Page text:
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Nobel awards joint prize for Medicine in discovery that led to mRNA vaccine

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    Nat Quinn

    The Nobel Assembly at Karolinska Institutet on Monday awarded the 2023 Nobel Prize in Physiology or Medicine, jointly to Katalin Kariko and Drew Weissman.

    The award is for their discoveries concerning nucleoside base modifications that enabled the development of effective mRNA vaccines against COVID-19

    The discoveries by the two Nobel Laureates were critical for developing effective mRNA vaccines against COVID-19 during the pandemic that began in early 2020.

    According to a statement issued by the Institute, the groundbreaking findings fundamentally changed our understanding of how mRNA interacts with our immune system.

    “The laureates contributed to the unprecedented rate of vaccine development during one of the greatest threats to human health in modern times” read the statement.

    Vaccines before the pandemic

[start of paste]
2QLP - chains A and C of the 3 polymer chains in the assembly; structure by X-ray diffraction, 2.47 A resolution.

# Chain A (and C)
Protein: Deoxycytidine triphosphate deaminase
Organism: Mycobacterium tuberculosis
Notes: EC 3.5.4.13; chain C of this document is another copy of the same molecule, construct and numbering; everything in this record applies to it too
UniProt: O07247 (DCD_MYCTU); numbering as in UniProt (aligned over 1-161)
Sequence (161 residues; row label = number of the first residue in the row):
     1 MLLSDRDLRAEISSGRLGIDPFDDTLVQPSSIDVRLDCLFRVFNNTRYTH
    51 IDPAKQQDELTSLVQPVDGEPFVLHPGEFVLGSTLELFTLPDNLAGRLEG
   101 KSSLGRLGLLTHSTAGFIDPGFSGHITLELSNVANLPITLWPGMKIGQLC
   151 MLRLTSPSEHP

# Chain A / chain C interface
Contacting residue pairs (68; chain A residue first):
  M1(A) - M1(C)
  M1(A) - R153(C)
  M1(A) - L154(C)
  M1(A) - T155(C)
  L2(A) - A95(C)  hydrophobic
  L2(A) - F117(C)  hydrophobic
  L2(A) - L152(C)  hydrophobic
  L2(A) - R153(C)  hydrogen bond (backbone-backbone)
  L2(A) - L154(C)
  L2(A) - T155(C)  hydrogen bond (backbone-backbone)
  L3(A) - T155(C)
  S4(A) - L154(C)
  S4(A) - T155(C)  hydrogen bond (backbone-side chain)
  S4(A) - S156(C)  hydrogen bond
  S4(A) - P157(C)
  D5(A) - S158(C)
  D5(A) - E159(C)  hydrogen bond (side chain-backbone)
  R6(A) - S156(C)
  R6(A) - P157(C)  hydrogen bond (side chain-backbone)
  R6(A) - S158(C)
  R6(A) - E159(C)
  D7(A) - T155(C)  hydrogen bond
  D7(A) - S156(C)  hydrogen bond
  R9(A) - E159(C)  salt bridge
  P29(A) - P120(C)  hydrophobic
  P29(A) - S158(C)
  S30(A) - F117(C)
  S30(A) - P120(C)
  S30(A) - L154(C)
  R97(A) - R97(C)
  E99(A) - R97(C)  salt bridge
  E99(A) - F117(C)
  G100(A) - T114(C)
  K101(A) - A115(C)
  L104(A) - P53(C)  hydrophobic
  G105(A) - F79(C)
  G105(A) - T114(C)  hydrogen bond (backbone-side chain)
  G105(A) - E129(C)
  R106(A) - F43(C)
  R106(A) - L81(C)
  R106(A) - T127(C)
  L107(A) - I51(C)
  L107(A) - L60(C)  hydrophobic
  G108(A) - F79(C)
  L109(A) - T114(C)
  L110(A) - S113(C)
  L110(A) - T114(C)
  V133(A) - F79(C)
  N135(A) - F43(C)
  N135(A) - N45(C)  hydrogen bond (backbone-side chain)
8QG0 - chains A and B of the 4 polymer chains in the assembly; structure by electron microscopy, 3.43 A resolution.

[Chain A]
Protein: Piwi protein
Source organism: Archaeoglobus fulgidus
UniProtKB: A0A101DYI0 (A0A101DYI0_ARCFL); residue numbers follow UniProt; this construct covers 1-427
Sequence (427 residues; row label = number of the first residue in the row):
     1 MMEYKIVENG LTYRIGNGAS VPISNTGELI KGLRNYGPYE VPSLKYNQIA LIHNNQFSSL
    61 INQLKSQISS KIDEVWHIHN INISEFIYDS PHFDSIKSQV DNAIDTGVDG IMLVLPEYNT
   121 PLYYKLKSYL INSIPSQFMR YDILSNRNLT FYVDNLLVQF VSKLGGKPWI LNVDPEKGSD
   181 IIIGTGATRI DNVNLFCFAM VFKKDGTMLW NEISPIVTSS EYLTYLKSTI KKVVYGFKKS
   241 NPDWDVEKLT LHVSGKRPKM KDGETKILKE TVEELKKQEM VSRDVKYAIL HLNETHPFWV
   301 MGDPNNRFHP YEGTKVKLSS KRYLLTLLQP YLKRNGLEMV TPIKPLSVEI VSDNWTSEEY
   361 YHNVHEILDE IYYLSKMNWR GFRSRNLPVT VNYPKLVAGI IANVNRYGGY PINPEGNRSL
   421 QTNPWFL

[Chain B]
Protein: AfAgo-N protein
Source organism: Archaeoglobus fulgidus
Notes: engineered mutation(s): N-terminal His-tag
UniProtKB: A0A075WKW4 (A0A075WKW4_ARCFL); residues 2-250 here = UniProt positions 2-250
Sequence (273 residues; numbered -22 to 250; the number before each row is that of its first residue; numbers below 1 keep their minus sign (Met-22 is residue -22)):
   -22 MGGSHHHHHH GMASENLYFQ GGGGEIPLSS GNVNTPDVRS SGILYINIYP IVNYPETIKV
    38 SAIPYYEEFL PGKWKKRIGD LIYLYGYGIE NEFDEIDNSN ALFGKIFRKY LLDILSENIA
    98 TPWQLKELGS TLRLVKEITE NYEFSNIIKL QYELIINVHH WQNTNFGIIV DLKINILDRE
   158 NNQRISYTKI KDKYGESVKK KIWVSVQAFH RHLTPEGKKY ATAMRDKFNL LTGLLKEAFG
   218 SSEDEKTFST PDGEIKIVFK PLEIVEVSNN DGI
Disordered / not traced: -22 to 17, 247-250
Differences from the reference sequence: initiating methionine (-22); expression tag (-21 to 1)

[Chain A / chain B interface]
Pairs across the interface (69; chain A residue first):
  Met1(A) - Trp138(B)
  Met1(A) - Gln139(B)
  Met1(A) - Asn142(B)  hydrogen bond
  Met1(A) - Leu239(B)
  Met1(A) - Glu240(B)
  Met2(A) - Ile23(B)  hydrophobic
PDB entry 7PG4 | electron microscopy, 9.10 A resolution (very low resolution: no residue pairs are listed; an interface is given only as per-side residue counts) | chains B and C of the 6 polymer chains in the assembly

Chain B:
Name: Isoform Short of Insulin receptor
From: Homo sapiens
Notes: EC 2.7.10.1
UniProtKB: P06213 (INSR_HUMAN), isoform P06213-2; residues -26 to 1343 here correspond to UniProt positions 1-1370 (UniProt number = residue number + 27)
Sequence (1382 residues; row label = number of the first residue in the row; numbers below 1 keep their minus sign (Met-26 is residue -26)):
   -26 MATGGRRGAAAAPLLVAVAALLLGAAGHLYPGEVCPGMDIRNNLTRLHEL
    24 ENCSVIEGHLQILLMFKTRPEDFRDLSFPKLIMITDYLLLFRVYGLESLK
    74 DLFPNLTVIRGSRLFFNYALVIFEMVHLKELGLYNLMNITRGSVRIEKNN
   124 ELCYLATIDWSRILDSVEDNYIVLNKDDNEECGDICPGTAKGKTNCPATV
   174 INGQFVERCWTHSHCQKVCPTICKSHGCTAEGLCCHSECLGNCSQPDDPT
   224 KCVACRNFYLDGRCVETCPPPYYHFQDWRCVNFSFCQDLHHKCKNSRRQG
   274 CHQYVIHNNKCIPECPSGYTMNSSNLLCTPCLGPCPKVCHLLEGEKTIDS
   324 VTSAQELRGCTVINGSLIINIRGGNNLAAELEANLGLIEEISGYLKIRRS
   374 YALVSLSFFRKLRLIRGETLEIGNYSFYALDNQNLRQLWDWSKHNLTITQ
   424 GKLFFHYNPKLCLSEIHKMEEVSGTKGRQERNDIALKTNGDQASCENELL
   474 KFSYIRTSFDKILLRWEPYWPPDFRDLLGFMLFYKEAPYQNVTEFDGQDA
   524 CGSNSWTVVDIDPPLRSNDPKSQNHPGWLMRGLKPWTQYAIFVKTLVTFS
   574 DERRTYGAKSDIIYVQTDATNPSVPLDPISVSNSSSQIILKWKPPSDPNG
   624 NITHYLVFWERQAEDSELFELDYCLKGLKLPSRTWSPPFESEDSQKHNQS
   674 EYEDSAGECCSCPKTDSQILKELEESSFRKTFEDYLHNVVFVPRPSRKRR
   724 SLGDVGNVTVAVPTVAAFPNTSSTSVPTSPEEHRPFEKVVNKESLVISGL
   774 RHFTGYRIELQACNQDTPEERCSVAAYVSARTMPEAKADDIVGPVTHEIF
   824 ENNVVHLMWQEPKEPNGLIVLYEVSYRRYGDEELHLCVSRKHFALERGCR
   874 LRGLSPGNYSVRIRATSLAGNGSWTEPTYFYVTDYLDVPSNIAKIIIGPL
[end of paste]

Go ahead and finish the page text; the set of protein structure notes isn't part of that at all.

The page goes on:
Vaccination stimulates the formation of an immune response to a particular pathogen.

    This gives the body a head start in the fight against disease in the event of a later exposure.

    Vaccines based on killed or weakened viruses have long been available, exemplified by the vaccines against polio, measles, and yellow fever. In 1951, Max Theiler was awarded the Nobel Prize in Physiology or Medicine for developing the yellow fever vaccine.

    Thanks to the progress in molecular biology in recent decades, vaccines based on individual viral components, rather than whole viruses, have been developed.

    Parts of the viral genetic code, usually encoding proteins found on the virus surface, are used to make proteins that stimulate the formation of virus-blocking antibodies.

    Examples are the vaccines against the hepatitis B virus and human papillomavirus.

    Alternatively, parts of the viral genetic code can be moved to a harmless carrier virus, a “vector.”

    This method is used in vaccines against the Ebola virus.

    When vector vaccines are injected, the selected viral protein is produced in our cells, stimulating an immune response against the targeted virus.

    Producing whole virus-, protein- and vector-based vaccines requires large-scale cell culture.

    This resource-intensive process limits the possibilities for rapid vaccine production in response to outbreaks and pandemics.

    Therefore, researchers have long attempted to develop vaccine technologies independent of cell culture, but this proved challenging.


    SOURCE:Nobel awards joint prize for Medicine in discovery that led to mRNA vaccine (algoafm.co.za)

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